Right-wing NEC member – seeking re-election to represent members – votes TWICE to scupper discussion meant to empower members to hold online AGMs

Labour First-backed Gurinder Singh Josan is asking members to re-elect him to NEC but acted to hinder member democracy, according to NEC sources

Josan’s spot on materials promoting the right-wing NEC slate

Gurinder Singh Josan, who won election to Labour’s National Executive Committee (NEC) in a by-election earlier this year because of a divided left slate, is standing for re-election as part of the Labour First- and Progress-backed right-wing slate of candidates in the election of nine ‘CLP’ (constituency Labour party) member representatives on the NEC.

But other NEC members say that Josan – a close associate of right-wingers such as John Spellar, Luke Akehurst and former deputy leader Tom Watson – voted yesterday to block an NEC discussion intended to restore democracy to Labour members around the country currently limited by restrictions because of the coronavirus pandemic.

As the NEC meeting agenda was running out of time last night, Josan voted against deferring a discussion about CLP online meetings to the NEC’s Organisation Committee next week. The motion had been proposed by left ‘CLP reps’ on the NEC in order to create time to give it more attention and discuss it properly.

He then seconded a proposal to curtail the discussion, which he and other right-wingers voted through so the NEC didn’t have adequate time to discuss the issue.

The agenda item had been intended for discussion of online CLP meetings, which currently have limited scope, to agree proposals to allow local parties to run important annual general meetings (AGMs) online. AGMs allow CLPs to elect key executive positions to run the CLP’s activities for the next year.

Mr Josan was contacted for comment on whether his conduct was compatible with asking members to re-elect him to represent their interests, but did not respond. He also failed to respond earlier this month to questions about serious concerns raised over his conduct toward a vulnerable member and his alleged use of a local Tory to broker a meeting to discuss bringing down a local Labour councillor.

Labour members may wish to bear his voting record in mind when the ballot in the new election opens.

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  1. They are supposed to be our representatives so it does beg the question, why aren’t all NEC votes published. Why the secrecy, what do they have to be afraid of?

    1. SteveH, what they fear is democratic accountability. Paraphrasing Orwell, “some are more members than others”

    2. Agreed SteveH. Why aren’t minutes of NEC meetings made available for inspection by Labour Party members? Glasnost & perestroika.

    3. Left members tried to have meetings live streamed (and PLP meetings) but it was blocked by the right

  2. I seem to recall one of Anne Black’s anti-democratic moves when she was on the NEC was to vote with the right for an actual secret (not just unpublished) ballot…apparently it was because of fear of intimidation. Not to be confused with fear of embarassment or accountability.

  3. Left wing .right wing all a myth on the establishment NEC..who even under Corbyn danced the right wing agenda.The kangaroo court for Chris Williamson makes the Assange farce look like a bastion of democracy.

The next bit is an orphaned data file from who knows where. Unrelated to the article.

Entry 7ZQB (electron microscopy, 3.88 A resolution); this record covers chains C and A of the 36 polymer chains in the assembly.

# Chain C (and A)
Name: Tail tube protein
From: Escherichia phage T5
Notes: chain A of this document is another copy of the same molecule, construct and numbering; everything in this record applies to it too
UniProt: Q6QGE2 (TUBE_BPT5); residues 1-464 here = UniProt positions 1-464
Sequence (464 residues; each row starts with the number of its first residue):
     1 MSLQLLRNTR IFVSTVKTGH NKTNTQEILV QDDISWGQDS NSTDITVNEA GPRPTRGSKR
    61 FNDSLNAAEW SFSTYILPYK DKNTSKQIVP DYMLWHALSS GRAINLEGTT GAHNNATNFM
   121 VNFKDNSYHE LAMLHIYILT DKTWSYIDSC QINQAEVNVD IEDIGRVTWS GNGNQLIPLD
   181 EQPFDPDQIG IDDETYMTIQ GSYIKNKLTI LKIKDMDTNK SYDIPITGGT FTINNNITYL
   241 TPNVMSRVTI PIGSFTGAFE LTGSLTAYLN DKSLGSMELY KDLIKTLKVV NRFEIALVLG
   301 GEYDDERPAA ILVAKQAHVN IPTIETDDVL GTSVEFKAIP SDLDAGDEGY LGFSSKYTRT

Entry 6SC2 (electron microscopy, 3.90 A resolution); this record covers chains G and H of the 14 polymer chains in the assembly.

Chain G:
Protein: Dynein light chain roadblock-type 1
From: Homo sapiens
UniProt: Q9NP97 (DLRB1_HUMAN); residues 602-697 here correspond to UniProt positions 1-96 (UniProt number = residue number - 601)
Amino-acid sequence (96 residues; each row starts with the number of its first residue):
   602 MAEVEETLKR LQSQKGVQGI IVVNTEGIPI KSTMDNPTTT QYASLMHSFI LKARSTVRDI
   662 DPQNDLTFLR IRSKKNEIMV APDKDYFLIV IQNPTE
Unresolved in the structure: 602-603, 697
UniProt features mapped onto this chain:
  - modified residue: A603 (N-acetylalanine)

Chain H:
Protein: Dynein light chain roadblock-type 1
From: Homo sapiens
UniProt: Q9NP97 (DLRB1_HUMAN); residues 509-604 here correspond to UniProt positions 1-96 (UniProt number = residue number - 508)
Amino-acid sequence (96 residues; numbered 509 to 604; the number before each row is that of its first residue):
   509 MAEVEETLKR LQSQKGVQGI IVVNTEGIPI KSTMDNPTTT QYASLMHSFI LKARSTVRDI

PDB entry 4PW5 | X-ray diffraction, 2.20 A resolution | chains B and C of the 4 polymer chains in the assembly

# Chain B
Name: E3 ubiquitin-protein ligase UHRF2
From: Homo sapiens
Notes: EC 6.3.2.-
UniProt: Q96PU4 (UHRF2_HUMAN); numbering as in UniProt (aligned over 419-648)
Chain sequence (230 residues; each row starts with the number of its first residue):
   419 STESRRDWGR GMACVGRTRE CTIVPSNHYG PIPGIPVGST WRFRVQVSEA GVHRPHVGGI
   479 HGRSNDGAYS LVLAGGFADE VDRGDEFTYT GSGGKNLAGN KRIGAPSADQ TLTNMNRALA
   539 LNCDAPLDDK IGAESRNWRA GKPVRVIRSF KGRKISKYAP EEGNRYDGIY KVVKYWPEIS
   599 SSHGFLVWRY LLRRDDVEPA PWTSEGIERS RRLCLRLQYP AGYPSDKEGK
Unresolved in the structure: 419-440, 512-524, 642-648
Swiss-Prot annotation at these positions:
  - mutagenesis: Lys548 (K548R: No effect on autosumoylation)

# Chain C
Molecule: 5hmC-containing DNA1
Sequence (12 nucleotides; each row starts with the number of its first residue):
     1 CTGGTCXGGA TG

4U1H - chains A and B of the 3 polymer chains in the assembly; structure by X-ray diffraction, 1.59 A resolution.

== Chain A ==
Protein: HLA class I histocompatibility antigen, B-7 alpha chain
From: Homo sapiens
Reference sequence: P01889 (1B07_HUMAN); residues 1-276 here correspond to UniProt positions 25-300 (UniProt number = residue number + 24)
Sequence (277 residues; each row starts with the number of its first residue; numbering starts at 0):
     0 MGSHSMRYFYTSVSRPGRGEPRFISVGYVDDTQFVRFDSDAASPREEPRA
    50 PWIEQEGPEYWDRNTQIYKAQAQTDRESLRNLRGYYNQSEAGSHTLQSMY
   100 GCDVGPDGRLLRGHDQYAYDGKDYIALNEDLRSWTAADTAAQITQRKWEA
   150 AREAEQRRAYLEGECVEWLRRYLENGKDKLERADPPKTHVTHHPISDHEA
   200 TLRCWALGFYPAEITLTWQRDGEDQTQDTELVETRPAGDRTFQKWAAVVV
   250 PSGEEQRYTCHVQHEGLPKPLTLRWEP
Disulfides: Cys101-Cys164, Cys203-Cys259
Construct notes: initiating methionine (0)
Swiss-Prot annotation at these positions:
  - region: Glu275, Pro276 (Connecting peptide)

4. NEC nominations have closed – The Results.

    ‘Grassroots Voice’ (GV) is supported by Labour-left organisations like Momentum and the Campaign for Labour Party Democracy (CLPD). It has six candidates and 42% of the nominations.
    ‘Labour to Win’ (LtW) represents the party’s right-wing and is backed by Progress and Labour First. They too have six candidates but only 24% of nominations.
    Open Labour – which represents the party’s soft left – have put forward two candidates, winning 11% of nominations between them.
    The Tribune Group of MPs (TMP) (not to be confused with the magazine) is supporting three ex-MPs to stand and these have together won 7% of nominations.
    The Labour Left Alliance (LLA) has also endorsed six candidates, winning 5% of nominations.

    The remaining 19 candidates are standing as independents.

    How loud is the voice of the grassroots?

    Grassroots Voice are, by every measure, the frontrunners in this race. They have the most popular candidate, Laura Pidcock. Their entire slate has 50% more nominations than their nearest competitor, and three times the number of CLPs to nominate all their candidates. There are only 80 nominating CLPs that did not endorse at least one of their candidates. In other words, they fare well in all three of the factors mentioned above: first preference votes, slate loyalty, attractiveness to other candidates’ supporters. After winning only 28% of the vote for Long-Bailey this spring, the Labour left looks poised to top this election.

    But I would urge caution. Most nominations will have been decided by general committees (GCs) elected before Starmer’s ascension. Members who have since joined, rejoined or reactivated would not have participated in this process, but they will be able to participate in the final NEC vote. This group will probably be less amenable to the left than members active under the Corbyn years.

    While Grassroots Voice is probably not as far ahead as the nominations suggest, they are almost certainly in the lead. This is no surprise as Corbyn supporters still make up a huge proportion of the party membership and GV is best placed to win those members. However, this may not be an easy task as the election goes on. Corbyn supporters are divided on the current leadership: while many are fiercely critical, tens of thousands voted for Starmer. Grassroots Voice cannot afford to alienate either group.

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